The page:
Quiet and peace reign under the protection of the Wallowa Mountains in the Pacific Northwest.
The surface of the lake is still save for the ripples from the lone canoeist, out for a silent journey through the waters. Mirroring the sky overhead and the mountain peaks surrounding, the water is a deep aqua teal – almost what one would expect from tropical waters, but because this lake is in the temperate zone of North America, the temperature of the water is not nearly as warm.
This is a place of Peace, a place of quiet and tranquility where one – like the lone canoeist – can think, meditate, ponder, and dream. The surrounding trees on the bank stand sentinel, watching and waiting for the canoeist’s return, and they do so silently and gracefully. The mountains, too, stand guard, embracing the lake and its inhabitants with their sense of timelessness, that patience of the earth that has nothing to do with the hurrying, scurrying world of men and their commerce.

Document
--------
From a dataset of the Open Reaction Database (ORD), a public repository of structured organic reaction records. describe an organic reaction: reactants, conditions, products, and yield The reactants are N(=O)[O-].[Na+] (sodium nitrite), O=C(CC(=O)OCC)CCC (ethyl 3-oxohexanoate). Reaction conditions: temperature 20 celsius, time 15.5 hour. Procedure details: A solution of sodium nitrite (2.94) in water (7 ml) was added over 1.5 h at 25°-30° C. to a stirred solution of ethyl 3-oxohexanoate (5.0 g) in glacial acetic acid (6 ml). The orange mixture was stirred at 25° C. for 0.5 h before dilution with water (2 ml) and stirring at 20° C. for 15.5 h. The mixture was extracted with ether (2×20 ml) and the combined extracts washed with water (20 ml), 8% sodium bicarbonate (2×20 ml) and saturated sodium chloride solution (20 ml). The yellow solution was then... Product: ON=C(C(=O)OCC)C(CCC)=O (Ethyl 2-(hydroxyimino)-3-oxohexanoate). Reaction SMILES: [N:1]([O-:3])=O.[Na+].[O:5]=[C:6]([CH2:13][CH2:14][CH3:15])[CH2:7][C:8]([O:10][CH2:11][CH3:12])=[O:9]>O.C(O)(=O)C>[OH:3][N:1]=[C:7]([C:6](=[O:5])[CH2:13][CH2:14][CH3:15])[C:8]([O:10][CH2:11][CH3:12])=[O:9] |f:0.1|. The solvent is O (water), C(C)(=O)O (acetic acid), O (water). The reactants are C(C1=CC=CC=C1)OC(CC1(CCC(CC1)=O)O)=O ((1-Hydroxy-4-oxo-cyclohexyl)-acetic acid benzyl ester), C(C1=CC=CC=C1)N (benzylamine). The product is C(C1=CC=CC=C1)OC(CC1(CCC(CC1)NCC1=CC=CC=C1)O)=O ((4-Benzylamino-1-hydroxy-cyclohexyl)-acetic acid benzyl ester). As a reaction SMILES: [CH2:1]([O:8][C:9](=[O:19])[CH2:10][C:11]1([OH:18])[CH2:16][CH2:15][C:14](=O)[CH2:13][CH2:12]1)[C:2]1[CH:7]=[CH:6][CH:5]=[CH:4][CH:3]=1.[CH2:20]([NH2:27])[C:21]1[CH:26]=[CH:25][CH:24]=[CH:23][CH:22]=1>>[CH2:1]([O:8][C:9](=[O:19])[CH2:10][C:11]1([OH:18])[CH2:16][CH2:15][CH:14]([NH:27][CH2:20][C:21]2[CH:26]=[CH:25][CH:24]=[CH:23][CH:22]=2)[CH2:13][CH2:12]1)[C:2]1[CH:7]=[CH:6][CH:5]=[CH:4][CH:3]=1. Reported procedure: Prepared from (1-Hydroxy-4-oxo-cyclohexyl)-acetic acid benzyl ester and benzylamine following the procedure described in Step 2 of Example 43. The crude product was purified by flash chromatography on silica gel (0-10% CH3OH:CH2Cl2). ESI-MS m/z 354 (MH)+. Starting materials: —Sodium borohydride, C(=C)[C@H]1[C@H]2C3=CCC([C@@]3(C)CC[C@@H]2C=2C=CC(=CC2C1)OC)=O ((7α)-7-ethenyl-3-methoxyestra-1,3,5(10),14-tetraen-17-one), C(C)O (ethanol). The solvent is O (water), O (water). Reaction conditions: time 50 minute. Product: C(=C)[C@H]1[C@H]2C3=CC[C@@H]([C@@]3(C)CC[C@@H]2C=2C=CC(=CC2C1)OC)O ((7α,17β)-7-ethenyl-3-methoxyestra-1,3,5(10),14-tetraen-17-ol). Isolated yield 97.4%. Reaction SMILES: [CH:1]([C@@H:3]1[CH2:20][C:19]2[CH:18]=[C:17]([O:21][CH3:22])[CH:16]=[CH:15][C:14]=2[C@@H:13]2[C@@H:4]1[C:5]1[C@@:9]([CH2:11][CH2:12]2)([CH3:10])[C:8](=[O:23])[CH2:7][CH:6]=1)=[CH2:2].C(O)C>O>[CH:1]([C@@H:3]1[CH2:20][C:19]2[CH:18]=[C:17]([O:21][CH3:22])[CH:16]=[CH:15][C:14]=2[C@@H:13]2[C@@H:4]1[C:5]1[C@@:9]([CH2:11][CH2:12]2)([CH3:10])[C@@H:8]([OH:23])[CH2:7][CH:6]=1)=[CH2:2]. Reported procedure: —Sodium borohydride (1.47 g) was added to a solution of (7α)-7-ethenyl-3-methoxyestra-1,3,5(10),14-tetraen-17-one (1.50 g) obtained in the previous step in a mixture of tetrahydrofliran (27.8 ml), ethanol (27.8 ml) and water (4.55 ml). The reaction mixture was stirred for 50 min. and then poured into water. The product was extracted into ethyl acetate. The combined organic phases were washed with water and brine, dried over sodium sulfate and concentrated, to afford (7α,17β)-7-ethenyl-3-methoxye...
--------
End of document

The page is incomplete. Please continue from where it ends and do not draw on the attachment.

Peace, the artwork, invites the viewer to step into this landscape of timelessness, to breathe high alpine air that is clear and cold and fresh, to listen to the silence that is broken only by the sound of a bird flying overhead, or by the gentle splash of the oar as it dips through the water.
We all need places and times like Peace – places where we can go, far from the madding crowd, and far from the constant buzzes and tones and whistles and beeps that become a part of our background to the point that we consider them normal. So accustomed are we to such background noise, we become almost afraid of silence, afraid of the thoughts in our head that give voice when we allow them space to do so. But this is a fear that is groundless.
Places of silence, places of peace, places of tranquility and beauty – these are places where we can listen to our heart and soul and hear the things that truly matter.
Peace has been featured in 41 Fine Art America groups.
First Place Winner in the Summer Mountains contest sponsored by the Fine Art America group, Haywain Magazine.
First Place Winner, tied, in the Edited for Mugs contest at Fine Art America — July 2020.
April 13th, 2017
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